Gardening: This monkey is an excellent extra to your private home

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BETWEEN this week’s rain, I had some time in the garden.

There were some plants that needed to be cleaned up. I was clearing damp, broken stems from some of my perennials to make the beds look a little tidier. I have a very large hellebore in the front yard and now is a good time to remove and dispose of the black speckled foliage. This will help limit the spread of leaf blotch disease.

With all the wind and rain, always check that any small alps you may have around your property have not been choked by leaves and other wind-blown debris. If so, carefully put it away to make sure the plant can survive.

I put some winter pansies in lots of containers last fall and was pleasantly surprised at the color they delivered in the bed outside the kitchen. To keep her dramatic display, it’s important to kill her and any other winter flowering bedding you have on a regular basis, and to remove any leaves that are affected by downy mildew.

If the ground isn’t too frozen, this may be an opportunity to move dormant plants that you now believe are in the wrong place to more suitable locations

I have a collection of many cacti at home, probably over 50 different ones around the house and another small collection in the greenhouse that go out to the garden in summer. This is the time of year when the monkey tail cactus produces the most amazing and delicate flowers.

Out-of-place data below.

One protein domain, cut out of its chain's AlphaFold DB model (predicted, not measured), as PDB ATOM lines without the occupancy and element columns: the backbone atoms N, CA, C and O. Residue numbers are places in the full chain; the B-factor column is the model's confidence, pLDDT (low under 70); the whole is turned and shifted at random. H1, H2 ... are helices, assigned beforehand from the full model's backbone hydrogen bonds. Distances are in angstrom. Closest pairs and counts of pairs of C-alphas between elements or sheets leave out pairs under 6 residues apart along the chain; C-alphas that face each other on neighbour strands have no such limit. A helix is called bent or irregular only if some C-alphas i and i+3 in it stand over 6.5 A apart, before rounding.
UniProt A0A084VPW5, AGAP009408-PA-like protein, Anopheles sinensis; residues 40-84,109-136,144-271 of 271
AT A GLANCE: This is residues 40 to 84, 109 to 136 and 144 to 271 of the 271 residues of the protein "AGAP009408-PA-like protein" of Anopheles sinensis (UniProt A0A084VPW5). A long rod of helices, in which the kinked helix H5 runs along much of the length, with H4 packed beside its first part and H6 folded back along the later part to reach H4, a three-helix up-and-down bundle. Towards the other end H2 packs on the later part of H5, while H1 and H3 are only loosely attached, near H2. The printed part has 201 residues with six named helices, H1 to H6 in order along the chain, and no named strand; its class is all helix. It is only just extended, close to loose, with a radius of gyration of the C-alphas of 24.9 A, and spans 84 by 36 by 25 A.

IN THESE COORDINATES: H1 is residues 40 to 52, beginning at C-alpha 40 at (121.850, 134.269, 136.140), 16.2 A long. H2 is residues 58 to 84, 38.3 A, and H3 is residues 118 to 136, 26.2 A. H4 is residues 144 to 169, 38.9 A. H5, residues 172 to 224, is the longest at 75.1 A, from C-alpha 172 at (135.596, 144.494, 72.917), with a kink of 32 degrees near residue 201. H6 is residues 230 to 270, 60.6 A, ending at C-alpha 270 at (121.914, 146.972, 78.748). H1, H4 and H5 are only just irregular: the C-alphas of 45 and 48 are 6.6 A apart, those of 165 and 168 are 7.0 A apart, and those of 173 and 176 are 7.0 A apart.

The correct name is Hildewintera colademononis and is probably one of my favorites. As I said, it is commonly known as the monkey tail cactus because its stems resemble a monkey’s tail. They hang on the pot and look furry at them. It is native to Bolivia and most commonly grows on or between steep rocks hanging over a jungle.

A single plant can have three to five stems that branch out below. The plant grows upright a few meters, then the stems droop and droop. They produce bright red / orange flowers that are particularly decorative and bloom for a few days. The monkey tail cactus is also suitable as a houseplant, preferably as a hanging plant. In addition, maintenance is very simple and watering should only be done in summer and spring and only when the soil feels dry to the touch. Why don’t you give it a try?

Read more about Geoff’s garden at www.driftwoodbysea.co.uk